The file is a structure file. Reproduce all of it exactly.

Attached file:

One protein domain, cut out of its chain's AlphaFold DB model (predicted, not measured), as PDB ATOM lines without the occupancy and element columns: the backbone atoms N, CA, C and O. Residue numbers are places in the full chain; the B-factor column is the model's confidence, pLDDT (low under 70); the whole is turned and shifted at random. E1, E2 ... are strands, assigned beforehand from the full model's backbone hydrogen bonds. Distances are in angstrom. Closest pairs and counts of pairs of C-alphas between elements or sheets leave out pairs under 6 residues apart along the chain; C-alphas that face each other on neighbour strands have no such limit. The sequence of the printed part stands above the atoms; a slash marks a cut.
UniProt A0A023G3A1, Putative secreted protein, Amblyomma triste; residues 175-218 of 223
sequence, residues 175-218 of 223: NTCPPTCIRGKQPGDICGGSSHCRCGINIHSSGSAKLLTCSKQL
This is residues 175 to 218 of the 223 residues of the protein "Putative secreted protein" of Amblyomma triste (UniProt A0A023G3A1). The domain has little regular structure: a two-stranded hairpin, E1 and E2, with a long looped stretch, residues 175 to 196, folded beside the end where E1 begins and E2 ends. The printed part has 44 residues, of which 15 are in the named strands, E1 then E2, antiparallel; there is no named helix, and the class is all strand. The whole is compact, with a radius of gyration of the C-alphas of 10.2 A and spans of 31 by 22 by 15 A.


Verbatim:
One protein domain, cut out of its chain's AlphaFold DB model (predicted, not measured), as PDB ATOM lines without the occupancy and element columns: the backbone atoms N, CA, C and O. Residue numbers are places in the full chain; the B-factor column is the model's confidence, pLDDT (low under 70); the whole is turned and shifted at random. E1, E2 ... are strands, assigned beforehand from the full model's backbone hydrogen bonds. Distances are in angstrom. Closest pairs and counts of pairs of C-alphas between elements or sheets leave out pairs under 6 residues apart along the chain; C-alphas that face each other on neighbour strands have no such limit. The sequence of the printed part stands above the atoms; a slash marks a cut.
UniProt A0A023G3A1, Putative secreted protein, Amblyomma triste; residues 175-218 of 223
sequence, residues 175-218 of 223: NTCPPTCIRGKQPGDICGGSSHCRCGINIHSSGSAKLLTCSKQL
This is residues 175 to 218 of the 223 residues of the protein "Putative secreted protein" of Amblyomma triste (UniProt A0A023G3A1). The domain has little regular structure: a two-stranded hairpin, E1 and E2, with a long looped stretch, residues 175 to 196, folded beside the end where E1 begins and E2 ends. The printed part has 44 residues, of which 15 are in the named strands, E1 then E2, antiparallel; there is no named helix, and the class is all strand. The whole is compact, with a radius of gyration of the C-alphas of 10.2 A and spans of 31 by 22 by 15 A.